"Ready for dinner"
It’s raining hard outside Paul’s office. Real hard.
Poor Jesse. He’s been working so steadily on getting everyone to abandon him and now he’s practically drowning in love. Roberto’s been helping him with his math homework (like Paul helped Max earlier in the week). Marissa’s gone into a depression at the possibility of losing him to Karen. Kevin, Jesse’s birth father, has written him a letter explaining the circumstances of his adoption. His birth parents were teenagers when they gave him up, but eventually they married. He is not working in Africa. She is not a crack addict. It looks like Jesse has a brand-new set of middle-class parents hoping for nothing more than to reenter his life.
Even Paul wants him. At first Jesse plans to reject Kevin and Karen out of loyalty to Roberto and Marissa who have put up all these years with what he sees as his unlovabilty. “Would you want me as a son?” Jesse says, intending this as a rhetorical question. But Paul says yes.
Dane DeHaan is an astonishing actor. Despite his obvious charisma, and the fact that he’s clearly the next Leonardo DiCaprio (I’m giving him about a year as a teen idol before becoming a regular denizen of red carpets everywhere), DeHaan has clamped his skinny shoulders into a chronic hunch and stayed committed to a character who is nearly impossible to like. This week he’s still the same mercurial, irritating Jesse who can barely hold a thought in his head for longer than 10 seconds, but I can hardly remember two weeks ago when I thought he was beyond help. The rain seems to be dousing Jesse’s usual provocative default mode. The new and improved Jesse is empathizing with his adoptive parents, getting a B in algebra, and writing overly formal letters to protect the ”inhabitants” of his house. This is someone even I can imagine wanting as a son.
If this were television (OK, it is, but “In Treatment” somehow actually never feels like television), he would simply assume his rightful place with his birth parents, fulfill his genetic destiny as a spoiled middle-class brat, finally go to the art school his adoptive parents can’t afford, and everything would end happily ever after.
But Jesse has been the one character I’ve depended on for unpredictability. I think it’s possible that he could have two sets of parents (like Max probably will), but I wonder if Jesse might be right, and that his birth parents might be “kinda assholes.” What makes them feel entitled to entirely ignore the fact that he’s a minor with parents who raised him when they couldn’t, and who still deserve the respect of being contacted? Then there’s Jesse’s ominous response to Paul’s claim that he would want him as a son. ”Give Max another year or so.” Something tells me the next three weeks will not be about Jesse’s snag-free path to recovery.
Everything’s sunny and bright in Adele’s office before things start getting hot. Real hot. (There’s a reason I’m echoing this sentence structure. Bear with me.) Paul also has one father too many in his life. And I’m not talking about Steve, Max’s stepfather whose shared passion for drawing Paul finds so threatening. There’s that extra father from Paul’s past that he must now let go. The one who robbed him of his childhood and dragged him out of the only place he was ever happy (a boarding school in Northern England), then “forced” him to take care of his manic depressive mother by falling in love with someone else. It’s time for Paul to meet his new father, the one who may, through example, have taught his son that he was entitled to happiness.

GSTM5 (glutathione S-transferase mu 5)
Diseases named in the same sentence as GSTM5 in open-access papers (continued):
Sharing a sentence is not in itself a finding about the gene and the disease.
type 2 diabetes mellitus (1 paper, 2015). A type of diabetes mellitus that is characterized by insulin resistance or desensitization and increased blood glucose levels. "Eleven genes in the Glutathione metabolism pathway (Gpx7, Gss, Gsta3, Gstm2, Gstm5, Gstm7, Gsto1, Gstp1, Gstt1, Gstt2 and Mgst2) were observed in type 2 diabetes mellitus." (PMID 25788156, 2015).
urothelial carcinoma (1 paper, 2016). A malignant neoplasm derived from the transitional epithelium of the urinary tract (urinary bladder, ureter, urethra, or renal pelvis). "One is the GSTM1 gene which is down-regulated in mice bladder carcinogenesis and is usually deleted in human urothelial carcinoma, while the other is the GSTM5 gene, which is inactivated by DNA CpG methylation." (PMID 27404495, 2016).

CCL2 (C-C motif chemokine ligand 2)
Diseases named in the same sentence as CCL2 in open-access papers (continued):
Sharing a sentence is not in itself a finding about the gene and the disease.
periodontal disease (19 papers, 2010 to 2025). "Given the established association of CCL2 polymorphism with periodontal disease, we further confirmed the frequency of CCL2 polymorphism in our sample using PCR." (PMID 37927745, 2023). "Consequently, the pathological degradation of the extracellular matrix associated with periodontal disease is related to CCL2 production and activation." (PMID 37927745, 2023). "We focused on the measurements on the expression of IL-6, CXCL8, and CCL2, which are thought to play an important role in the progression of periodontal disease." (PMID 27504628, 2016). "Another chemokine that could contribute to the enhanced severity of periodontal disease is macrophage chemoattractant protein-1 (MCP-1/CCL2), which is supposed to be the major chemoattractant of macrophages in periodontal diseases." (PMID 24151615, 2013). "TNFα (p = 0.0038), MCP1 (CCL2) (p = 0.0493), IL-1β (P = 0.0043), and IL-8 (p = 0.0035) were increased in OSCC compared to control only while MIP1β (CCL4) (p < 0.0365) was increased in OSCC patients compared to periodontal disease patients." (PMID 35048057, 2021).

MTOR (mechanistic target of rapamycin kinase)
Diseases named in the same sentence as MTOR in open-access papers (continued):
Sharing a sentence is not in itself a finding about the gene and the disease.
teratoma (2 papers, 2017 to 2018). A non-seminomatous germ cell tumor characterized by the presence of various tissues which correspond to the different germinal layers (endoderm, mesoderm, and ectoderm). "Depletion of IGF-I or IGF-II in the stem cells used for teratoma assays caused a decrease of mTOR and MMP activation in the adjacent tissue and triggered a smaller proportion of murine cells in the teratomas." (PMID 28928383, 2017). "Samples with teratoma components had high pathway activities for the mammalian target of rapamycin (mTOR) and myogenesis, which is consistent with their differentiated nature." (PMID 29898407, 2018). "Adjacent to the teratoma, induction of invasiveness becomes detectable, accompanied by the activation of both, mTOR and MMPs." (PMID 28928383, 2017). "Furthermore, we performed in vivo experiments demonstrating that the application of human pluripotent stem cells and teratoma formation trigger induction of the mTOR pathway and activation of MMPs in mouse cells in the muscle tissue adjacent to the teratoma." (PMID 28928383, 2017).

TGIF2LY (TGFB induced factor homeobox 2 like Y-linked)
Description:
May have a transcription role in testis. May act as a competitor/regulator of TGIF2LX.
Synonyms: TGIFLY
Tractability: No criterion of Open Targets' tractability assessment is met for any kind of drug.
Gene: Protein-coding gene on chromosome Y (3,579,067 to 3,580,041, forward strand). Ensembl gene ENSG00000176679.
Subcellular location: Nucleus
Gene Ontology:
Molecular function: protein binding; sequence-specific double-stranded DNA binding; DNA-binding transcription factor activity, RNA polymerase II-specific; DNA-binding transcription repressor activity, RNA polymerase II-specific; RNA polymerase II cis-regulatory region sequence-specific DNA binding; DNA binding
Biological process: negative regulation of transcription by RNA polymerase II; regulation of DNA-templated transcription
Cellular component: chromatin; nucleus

Adele has a crazy good memory, and draws out details from Paul’s dream two weeks ago to paint a new picture of Paul as a kid who chose to take care of his mother as a way of continuing an already established pattern of avoiding life. She encourages him to stop holding back on his passions. Paul, as we know, is always much better at indulging his passions when they’re never going to go anywhere, as in the case of Laura. So he goes for it, revealing that he’s not only been googling Adele, but thinking of her when he’s having sex with Wendy.
Gulp. Gabriel Byrne flicks on the high beam seduction eyes. We can practically see Adele’s heart bobbing up and down in her throat as she strains to return his steady gaze. I’m having one of those mystical television moments where I feel intimately connected to the collective decision being made by several thousand women to rewatch everything Byrne’s ever been in. And then the moment is gone and Paul’s back to his usual off-putting psychobabble about erotic transference.
Fortunately, Adele has not put those sexy boots on for nothing. The session ends with her encouraging Paul to continue nurturing this tiny seed of passion, ostensibly by describing all his sexual fantasies about her, hopefully in a lot of detail. Yes! The “In Treatment” that hooked us with the first episode is back (remember when Laura taunted Paul with that highly descriptive bathroom encounter).
No more middle-aged people complaining about their crappy sex lives! More hot actors talking about what they want to do to each other! More, I say! Note to producers, if HBO renews “In Treatment,” despite the steadily decreasing ratings, this should perhaps be the note you start on next season. Learn from Adele. Erotic transference is a healthy process, ideally experienced vicariously by the viewer, not endlessly talked about and over analyzed. More frontal honesty, less boring digging.
Never forget, if we actually wanted therapy, we’d be in therapy, not watching television about it.